Humanizing The Religious Other: Pope Francis Takes A Step Forward

Jason Pitzl-Waters —  August 19, 2013 — 11 Comments

During his recent visit to Brazil, Pope Francis, head of the Roman Catholic Church, did something unprecedented. The Pontiff met with a representative of the Candomblé faith, the first time a Catholic Pope has ever done so.

Babalawo Ivanir dos Santos and Pope Francis.

Babalawo Ivanir dos Santos and Pope Francis.

“At odds since colonial times, Catholicism and Afro-Brazilian religions have embarked on a process of mutual acceptance. Pope Francis added words and gestures to this reconciliation of two groups that share a common interest: confronting the growth of evangelical and neo-Pentecostal churches. The photo of Francis wearing a “cocar” headdress given to him by Ubiraí, a Pataxó Indian, went around the world. Ivanir dos Santos, a “babalawo” or priest of the Afro-Brazilian candomblé religion, was also received by the pope in the Municipal Theatre of Rio de Janeiro as part of the rapprochement between the Catholic Church and other creeds and cultures during his Jul. 22-28 visit to Brazil. ‘For the first time, a representative of candomblé was received by a pope. This is unprecedented,’ dos Santos, a member of Brazil’s Committee Against Religious Intolerance (CCIR), told IPS.”

Pope Francis went even farther, he embraced the secular state as a vehicle for religious tolerance.

“Peaceful coexistence between different religions is favoured by the laicity of the state, which, without assuming any one confessional stance, respects and values the presence of the religious factor in society.”

This is a major tonal shift from the papacy of Benedict XVI, who avoided meeting with “non-institutional” (ie Santeria/Lukumi) faiths in Cuba, wouldn’t deign to a meeting with Vodun leaders in its birthplace, and was openly critical of Franciscan interfaith efforts when they included African traditional faiths, buying into Catholic hardliner anti-interfaith propaganda. Further, he had a combative relationship with what he called “aggressive” secularism. So these moves, even if largely cosmetic, resonate strongly to non-Christians watching to see how Francis sets the tone for his church.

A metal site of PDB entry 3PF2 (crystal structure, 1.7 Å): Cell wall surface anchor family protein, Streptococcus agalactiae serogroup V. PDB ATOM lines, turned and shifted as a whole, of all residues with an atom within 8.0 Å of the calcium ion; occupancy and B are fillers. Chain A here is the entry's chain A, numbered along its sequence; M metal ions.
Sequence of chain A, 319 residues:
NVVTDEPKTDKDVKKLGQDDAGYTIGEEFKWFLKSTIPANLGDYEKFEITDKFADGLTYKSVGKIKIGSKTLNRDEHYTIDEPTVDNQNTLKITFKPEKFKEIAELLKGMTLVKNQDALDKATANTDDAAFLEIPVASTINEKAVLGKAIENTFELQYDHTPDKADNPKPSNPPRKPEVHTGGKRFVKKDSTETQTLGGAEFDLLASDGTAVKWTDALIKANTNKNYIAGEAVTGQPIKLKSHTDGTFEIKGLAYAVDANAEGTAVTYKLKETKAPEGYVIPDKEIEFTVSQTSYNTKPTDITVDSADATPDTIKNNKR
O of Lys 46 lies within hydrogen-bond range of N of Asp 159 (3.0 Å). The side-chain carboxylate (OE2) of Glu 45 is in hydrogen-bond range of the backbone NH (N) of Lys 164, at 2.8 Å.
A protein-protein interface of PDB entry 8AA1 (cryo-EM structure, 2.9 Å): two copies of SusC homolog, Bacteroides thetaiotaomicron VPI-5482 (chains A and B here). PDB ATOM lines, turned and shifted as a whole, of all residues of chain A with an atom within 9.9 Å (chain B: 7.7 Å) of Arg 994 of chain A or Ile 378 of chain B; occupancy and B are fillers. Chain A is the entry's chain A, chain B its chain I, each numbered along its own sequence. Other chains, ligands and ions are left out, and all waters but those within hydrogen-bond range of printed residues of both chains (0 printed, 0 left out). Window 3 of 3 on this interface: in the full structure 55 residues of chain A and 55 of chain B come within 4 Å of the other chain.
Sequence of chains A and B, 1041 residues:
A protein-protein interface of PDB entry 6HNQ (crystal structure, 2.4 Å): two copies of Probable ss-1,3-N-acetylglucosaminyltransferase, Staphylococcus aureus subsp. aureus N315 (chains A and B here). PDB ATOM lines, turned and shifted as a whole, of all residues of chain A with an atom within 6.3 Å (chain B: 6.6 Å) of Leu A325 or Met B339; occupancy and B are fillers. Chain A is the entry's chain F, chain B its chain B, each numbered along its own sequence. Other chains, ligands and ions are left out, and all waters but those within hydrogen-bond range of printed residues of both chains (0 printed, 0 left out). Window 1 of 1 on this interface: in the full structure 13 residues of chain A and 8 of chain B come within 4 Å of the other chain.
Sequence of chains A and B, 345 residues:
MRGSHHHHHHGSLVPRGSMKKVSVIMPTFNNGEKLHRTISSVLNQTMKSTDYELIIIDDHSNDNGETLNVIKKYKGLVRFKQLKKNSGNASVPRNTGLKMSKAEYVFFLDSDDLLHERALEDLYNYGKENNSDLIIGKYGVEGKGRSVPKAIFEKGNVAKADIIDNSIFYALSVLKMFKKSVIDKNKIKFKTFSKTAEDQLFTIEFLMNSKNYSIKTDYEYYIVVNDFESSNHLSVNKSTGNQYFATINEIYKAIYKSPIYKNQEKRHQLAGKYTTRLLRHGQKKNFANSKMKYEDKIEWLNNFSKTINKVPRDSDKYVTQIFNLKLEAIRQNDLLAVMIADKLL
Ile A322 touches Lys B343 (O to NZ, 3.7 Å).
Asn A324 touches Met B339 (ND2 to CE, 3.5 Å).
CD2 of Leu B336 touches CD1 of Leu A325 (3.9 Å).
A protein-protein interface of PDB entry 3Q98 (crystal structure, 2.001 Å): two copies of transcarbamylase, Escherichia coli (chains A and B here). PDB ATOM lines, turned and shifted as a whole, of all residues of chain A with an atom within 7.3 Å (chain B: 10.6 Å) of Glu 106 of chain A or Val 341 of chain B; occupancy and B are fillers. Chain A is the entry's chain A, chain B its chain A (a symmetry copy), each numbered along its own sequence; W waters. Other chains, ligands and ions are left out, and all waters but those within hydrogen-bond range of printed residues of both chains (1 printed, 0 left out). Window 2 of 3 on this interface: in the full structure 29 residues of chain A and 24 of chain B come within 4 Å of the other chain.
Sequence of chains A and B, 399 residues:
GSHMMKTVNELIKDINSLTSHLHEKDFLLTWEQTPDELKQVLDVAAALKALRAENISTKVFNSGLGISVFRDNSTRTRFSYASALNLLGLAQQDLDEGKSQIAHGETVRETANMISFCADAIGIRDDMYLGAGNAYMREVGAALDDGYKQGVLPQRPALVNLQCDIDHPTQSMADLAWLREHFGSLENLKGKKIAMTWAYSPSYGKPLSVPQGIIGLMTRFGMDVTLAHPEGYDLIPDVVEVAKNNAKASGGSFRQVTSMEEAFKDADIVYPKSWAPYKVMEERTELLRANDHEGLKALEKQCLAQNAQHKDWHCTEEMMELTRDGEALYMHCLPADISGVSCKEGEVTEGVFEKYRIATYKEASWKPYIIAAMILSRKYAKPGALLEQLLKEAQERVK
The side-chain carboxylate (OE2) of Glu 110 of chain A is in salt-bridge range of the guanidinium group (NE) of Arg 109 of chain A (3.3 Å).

Pope Francis wearing a “cocar” headdress given to him by Ubiraí, a Pataxó Indian.

Pope Francis wearing a “cocar” headdress given to him by Ubiraí, a Pataxó Indian.

“Between selfish indifference and violent protest there is always another possible option, and the key to developing a just and fair society as a leader is dialogue, dialogue, dialogue”Pope Francis

For non-Christians, it also has the effect of humanizing the religious “other.” If the Pope embraces reconciliation with Candomblé, with real, human, interface between leaders, why shouldn’t Catholics also embrace practitioners of Vodou? Or indigenous African religions? Or modern Paganism, for that matter? Indeed, the Pope’s new attitude is needed more now than ever before. We live in a world where human beings, fueled by religious beliefs, are persecuting and killing one another in increasingly disturbing incidents. What better time for a Pope to emphatically embrace an interfaith mission? A mission that had been blunted during the Papacy of Benedict, but now, hopefully, will bear new fruit.

 

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Jason Pitzl-Waters

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  • http://twitter.com/catvincent Ian ‘Cat’ Vincent

    Nice move. Let me know when he reverses his archbishop’s Santa Muerte opposition.

  • Antonella Ercolani

    would be nice if it were sincere but knowing him like a lot of things he has done before and after he got to be Pope, it stinks of marketing plot…

  • Franklin Evans

    Something is better than nothing, and infinitely better than the reverse. We need to be poised to widen the slightest openings in doors, and whatever the Pope’s motivations might be — I’ve got my due share of cynicism to offer — progress becomes just a little bit more likely.